We are delighted to join the Nonfiction Picture Book meme 2019 hosted by Alyson Beecher @ Kid Lit Frenzy. We would also be linking our nonfiction choices with our reading themes throughout the year, when we can.
Write To Me: Letters From Japanese American Children To The Librarian They Left Behind
Written by Cynthia Grady Illustrated by Amiko Hirao
Published by Charlesbridge Publishing (2018)
ISBN: 158089688X (ISBN13: 9781580896887)
Borrowed from the Jurong West Public Library. Book photos taken by me.
Most people have a very limited view of the role played by librarians in society. For most, it is the stern, forbidding (usually) woman who shushes library patrons who are chatting or laughing while within library premises. For others, a librarian can be a saving grace, a salvation from difficult life circumstances (see Tomas and the Library Lady and my review here, That Book Woman and my review here, and Planting Stories with Fats’ review here – among many other titles about librarians we have featured over the years).
Miss Clara Estelle Breed clearly belongs to the latter category. This is felt even more keenly when Franklin Delano Roosevelt signed an Executive Order in 1942, effectively authorizing government officials to round up Americans of Japanese ancestry and relocate them in prison camps for fear that they may be spies in the ongoing Japanese – American war. The Author’s Note indicates that approximately 120,000 Japanese Americans lost their home and livelihood; more than half of these numbers were children.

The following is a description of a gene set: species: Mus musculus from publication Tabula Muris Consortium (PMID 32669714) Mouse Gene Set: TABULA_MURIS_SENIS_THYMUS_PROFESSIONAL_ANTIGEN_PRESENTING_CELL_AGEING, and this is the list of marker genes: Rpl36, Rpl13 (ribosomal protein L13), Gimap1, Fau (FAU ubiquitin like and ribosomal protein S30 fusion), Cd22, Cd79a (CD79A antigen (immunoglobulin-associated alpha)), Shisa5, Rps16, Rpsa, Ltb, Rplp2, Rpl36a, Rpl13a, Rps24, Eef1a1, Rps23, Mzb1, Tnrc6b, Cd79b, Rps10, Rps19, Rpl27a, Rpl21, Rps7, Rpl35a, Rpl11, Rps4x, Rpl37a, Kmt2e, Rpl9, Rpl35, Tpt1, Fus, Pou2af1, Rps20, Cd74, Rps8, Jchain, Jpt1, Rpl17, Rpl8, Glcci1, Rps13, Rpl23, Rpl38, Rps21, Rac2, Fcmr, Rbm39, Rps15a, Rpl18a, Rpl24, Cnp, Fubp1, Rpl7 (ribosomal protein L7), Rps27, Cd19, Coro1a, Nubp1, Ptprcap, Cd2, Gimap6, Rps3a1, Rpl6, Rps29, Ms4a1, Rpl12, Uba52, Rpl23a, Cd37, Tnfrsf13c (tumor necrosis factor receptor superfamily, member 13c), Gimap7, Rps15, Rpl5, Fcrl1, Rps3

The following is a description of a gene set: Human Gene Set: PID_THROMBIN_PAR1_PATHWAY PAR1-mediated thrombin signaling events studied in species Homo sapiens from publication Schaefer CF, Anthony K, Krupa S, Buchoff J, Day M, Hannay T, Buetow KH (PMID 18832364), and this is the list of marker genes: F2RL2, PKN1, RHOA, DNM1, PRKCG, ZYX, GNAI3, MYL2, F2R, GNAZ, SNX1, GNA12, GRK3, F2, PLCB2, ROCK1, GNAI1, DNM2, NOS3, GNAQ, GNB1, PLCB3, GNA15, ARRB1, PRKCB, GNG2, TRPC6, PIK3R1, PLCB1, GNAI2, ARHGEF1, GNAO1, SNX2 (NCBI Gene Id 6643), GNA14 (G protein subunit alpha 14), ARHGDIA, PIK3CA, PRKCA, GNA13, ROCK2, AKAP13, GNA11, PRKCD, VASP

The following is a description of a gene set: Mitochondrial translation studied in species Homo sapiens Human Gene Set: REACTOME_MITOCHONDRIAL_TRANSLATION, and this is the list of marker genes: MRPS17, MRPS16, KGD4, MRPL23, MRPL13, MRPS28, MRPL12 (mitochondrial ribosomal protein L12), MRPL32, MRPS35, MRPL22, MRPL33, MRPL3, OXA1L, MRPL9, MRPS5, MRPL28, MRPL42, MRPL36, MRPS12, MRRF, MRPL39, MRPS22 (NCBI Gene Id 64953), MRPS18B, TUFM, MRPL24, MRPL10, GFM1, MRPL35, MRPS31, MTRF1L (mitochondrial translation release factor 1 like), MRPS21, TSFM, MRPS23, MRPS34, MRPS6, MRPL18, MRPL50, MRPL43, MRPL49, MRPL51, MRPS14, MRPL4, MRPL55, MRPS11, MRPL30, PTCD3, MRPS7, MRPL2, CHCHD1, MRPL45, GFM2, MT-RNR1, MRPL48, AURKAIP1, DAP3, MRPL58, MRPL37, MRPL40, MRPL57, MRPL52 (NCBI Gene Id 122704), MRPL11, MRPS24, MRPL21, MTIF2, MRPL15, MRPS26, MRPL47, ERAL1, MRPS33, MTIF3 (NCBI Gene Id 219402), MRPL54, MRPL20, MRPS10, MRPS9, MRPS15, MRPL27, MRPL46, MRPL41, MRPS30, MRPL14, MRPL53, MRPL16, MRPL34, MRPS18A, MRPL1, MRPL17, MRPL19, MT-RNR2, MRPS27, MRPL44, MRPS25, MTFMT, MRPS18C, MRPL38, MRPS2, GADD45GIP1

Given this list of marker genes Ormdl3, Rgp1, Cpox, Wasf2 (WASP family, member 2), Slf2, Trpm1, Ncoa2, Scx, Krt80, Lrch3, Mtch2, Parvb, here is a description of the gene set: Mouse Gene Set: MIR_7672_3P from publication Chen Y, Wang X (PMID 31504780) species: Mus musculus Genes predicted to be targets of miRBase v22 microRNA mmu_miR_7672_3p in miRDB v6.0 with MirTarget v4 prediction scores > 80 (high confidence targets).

The horrific experiences of the children were revealed through the short letters they sent to Miss Breed, the librarian who provided them addressed penny postcards in her desire to remain in contact with her library patrons, particularly the young children. For more detailed information about what went on in the concentration camps, do check out Allen Say’s Home Of The Brave (which I reviewed here), and Music for Alice by Allen Say (my review here) and So Far From The Sea by Eve Bunting and Chris Soentpiet (my review here).
The lovely thing about Miss Breed is that she not only responded to these postcards, she sent the children boxes of books, visited their concentration camps, and also sent other things such as art materials, seeds for planting, and other basic necessities which she felt would be of use to them after reading their heartfelt postcards.
This is also a picturebook biography where the endpapers are part of the overall narrative, providing the much needed historical context from which the moving story is based. Clearly, Miss Breed has redefined the role of a librarian; although, others may argue that this is precisely the role that librarians actually play – someone who nourishes one’s soul through books that provide a form of escape and redemption. A beautiful story about a remarkable and unforgettable woman – do find it!
#WomenReadWomen2019: Cynthia Grady and Amiko Hirao are both from the United States of America.